Newspaper article THE JOURNAL RECORD

Go Deeper

Newspaper article THE JOURNAL RECORD

Go Deeper

Article excerpt

The spring storms that recently hit central Oklahoma and uprooted trees in my neighborhood reminded me of a life principal I learned many years ago: To grow tall and strong you must grow deep.

I first learned this principle in a forestry class. Trees with shallow root systems (like a Bradford pear) get uprooted by strong winds during a storm. In contrast, trees with deep root systems (like an oak) withstand the storm. Bradford Pears grow quickly and look pretty, but they never put down deep roots. A spring storm in Oklahoma often makes short work of them. But oaks grow slowly and dig deep; they're built to weather the winds. After the storm in our neighborhood the oaks are still standing while the Bradford pears are becoming fuel for next winter's fireplace.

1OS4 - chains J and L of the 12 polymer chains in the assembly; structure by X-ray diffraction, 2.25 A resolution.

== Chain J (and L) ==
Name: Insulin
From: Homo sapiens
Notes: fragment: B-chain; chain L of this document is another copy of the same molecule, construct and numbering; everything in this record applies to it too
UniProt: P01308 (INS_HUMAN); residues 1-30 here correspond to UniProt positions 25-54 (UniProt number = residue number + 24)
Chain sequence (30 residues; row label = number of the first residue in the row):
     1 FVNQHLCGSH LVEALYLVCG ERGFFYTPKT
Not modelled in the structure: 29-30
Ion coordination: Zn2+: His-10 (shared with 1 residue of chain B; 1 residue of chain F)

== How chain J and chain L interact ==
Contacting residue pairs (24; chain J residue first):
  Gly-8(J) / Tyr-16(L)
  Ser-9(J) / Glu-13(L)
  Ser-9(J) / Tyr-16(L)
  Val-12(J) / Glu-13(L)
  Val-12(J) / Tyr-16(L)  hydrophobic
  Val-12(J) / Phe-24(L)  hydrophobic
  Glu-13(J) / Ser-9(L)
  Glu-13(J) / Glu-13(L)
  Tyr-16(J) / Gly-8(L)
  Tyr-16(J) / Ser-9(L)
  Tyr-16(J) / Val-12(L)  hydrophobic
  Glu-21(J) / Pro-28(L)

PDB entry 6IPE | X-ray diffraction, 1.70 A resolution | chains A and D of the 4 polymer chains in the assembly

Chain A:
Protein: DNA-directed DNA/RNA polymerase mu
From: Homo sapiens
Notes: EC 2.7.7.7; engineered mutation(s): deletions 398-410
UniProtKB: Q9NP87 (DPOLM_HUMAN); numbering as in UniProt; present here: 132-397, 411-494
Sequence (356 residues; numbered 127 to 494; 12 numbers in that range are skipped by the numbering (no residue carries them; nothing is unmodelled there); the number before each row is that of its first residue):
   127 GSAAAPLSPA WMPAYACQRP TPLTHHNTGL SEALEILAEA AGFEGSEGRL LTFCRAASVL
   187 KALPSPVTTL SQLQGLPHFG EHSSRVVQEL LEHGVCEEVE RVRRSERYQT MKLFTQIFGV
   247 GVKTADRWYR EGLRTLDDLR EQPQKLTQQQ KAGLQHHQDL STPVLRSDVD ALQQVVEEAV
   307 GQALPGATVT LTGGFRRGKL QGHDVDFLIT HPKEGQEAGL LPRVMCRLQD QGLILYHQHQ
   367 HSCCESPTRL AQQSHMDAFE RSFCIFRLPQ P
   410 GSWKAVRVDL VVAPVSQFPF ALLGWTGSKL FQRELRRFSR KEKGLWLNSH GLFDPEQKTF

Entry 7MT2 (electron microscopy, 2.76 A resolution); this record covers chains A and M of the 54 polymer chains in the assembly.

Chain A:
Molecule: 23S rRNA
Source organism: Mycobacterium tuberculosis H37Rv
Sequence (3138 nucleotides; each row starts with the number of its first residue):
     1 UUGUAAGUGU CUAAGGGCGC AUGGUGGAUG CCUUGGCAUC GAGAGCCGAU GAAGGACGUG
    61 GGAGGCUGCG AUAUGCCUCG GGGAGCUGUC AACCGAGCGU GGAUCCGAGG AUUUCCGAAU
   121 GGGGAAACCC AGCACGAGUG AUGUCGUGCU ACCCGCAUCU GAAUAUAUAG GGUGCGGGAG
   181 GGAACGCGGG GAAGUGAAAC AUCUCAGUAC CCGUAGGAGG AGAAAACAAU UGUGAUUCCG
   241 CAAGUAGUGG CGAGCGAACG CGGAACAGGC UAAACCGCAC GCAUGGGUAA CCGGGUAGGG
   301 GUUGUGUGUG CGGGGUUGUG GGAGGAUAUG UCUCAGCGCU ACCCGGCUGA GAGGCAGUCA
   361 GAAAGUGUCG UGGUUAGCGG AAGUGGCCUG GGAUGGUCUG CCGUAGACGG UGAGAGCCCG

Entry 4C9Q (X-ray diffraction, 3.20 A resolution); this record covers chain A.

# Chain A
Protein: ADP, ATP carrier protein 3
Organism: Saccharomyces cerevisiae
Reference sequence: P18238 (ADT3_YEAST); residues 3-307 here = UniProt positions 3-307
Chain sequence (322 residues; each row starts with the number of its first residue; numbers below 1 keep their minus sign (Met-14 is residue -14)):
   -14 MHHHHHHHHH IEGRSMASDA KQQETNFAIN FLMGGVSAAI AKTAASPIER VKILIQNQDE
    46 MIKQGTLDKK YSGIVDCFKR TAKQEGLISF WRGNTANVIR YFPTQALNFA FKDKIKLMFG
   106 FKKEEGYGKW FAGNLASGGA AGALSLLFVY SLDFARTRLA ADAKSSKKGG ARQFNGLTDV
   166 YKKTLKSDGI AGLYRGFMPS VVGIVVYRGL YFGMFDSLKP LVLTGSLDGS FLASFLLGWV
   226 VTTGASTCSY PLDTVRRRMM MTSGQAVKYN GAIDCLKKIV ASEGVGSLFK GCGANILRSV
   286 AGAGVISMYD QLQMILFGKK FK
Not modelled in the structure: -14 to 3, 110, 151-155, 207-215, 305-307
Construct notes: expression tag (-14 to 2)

What's true for trees is true for men and women in business. If we want to go higher, we must first go deeper. While it's true there are some shallow souls who experience a meteoric rise to fame and fortune, they are like the Bradford pears. They flourish and look great for a while but when the storms come, they often fall. By contrast, those in business who go deep with their moral and ethical beliefs are like the oaks. Their rise may be slower but they withstand the storms and their roots are deep and solid. High standards Kenneth Lay, chairman and chief executive officer of the largest natural gas company in the United States, Houston-based Enron, said it this way: "In my own case, I grew up the son of a Baptist minister. From this background, I was fully exposed to not only legal behavior but moral and ethical behavior, and what that means from the standpoint of leading organizations and people. I was and am a strong believer that one of the most satisfying things in life is to create a highly moral and ethical environment in which every individual is allowed and encouraged to realize their God-given potential. There are few things more satisfying than to see individuals reach levels of performance that they would have thought was virtually impossible for themselves." Robert Marlott, retired chairman of FMC in Chicago, had this same perspective. He knew the higher he went, the deeper he needed to be. …

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